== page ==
Soot and dust alter thyroid development in fetuses before they are born in smoggy cities, raising concern about health impacts later in life, new USC research shows. It means before a doctor cuts the umbilical cord or a parent hugs a baby or a sibling gazes at the newest member of the family, the caress of air pollution already reached the womb's inner sanctum.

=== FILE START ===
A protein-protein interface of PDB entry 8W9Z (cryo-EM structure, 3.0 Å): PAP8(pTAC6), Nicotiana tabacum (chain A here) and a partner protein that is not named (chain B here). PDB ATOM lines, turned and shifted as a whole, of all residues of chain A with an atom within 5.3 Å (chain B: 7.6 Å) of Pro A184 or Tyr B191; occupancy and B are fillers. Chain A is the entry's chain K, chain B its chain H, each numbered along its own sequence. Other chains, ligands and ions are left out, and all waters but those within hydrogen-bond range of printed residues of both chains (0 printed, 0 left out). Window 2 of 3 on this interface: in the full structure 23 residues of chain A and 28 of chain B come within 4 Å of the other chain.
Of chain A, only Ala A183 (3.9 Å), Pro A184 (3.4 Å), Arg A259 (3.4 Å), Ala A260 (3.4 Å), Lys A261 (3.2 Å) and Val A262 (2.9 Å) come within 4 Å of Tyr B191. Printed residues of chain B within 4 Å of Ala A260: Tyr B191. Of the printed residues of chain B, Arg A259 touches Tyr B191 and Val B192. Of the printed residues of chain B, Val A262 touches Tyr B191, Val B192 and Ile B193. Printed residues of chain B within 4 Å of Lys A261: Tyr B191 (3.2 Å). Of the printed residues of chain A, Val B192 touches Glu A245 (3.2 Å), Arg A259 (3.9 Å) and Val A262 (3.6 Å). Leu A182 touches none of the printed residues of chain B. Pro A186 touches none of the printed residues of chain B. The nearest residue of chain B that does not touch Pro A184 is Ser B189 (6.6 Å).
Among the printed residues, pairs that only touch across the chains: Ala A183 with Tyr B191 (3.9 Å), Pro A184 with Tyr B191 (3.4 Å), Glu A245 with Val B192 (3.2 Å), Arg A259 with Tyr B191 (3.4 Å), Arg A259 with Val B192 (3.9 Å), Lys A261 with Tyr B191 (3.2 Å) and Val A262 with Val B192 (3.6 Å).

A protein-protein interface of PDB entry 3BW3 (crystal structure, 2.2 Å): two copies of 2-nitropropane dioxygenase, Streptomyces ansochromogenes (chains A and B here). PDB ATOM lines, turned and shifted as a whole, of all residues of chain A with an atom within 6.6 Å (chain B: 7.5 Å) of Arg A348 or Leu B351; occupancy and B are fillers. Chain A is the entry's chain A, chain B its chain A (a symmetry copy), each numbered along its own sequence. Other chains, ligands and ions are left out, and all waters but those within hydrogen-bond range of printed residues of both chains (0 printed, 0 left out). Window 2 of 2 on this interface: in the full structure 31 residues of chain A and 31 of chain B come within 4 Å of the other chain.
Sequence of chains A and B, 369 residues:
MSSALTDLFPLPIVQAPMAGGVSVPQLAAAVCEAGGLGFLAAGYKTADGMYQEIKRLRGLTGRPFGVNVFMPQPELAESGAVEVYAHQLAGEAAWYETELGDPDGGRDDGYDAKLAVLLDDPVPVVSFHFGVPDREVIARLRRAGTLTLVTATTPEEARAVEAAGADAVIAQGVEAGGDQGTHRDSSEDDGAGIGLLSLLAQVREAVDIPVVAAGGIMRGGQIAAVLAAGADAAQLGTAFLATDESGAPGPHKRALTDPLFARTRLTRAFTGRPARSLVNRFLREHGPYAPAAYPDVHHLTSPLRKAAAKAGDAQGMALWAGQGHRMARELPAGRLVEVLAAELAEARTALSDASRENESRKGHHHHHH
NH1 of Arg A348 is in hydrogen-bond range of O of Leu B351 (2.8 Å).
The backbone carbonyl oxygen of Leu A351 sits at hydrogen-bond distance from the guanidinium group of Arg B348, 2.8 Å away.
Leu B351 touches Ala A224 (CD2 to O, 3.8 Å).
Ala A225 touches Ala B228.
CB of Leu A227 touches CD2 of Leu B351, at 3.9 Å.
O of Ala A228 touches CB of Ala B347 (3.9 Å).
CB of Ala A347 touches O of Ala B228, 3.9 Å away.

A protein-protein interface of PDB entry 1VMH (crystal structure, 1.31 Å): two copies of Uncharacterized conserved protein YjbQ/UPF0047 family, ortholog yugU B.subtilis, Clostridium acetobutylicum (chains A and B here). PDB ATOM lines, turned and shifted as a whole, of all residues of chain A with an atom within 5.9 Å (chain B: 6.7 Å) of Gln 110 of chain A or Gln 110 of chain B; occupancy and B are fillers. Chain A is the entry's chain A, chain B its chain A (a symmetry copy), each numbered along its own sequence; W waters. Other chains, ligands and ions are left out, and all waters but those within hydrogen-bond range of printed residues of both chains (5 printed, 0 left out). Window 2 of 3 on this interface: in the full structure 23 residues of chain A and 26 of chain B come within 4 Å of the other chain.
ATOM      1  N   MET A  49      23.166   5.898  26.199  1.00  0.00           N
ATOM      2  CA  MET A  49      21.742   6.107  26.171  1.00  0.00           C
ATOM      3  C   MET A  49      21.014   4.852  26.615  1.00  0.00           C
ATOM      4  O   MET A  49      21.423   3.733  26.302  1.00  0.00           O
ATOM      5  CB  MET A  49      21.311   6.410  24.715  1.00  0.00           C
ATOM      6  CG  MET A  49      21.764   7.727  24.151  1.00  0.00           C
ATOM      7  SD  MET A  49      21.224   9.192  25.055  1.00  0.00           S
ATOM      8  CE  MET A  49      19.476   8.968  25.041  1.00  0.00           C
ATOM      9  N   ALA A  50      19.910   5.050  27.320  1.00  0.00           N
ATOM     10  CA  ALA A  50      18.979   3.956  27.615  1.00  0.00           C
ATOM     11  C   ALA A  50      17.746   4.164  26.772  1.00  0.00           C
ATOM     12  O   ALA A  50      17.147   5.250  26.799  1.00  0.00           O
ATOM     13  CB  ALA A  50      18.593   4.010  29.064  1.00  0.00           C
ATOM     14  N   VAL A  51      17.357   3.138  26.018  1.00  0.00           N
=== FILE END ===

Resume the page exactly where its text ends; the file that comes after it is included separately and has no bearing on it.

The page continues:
The timing couldn't be worse, as the researchers found that no matter when they checked, thyroid impacts were evident until the final month of gestation. This is one of the few studies to monitor air pollution effects on a developing fetus and the first to track pollution changes month by month on thyroid hormones. The newly published research paper appears in JAMA Network Open.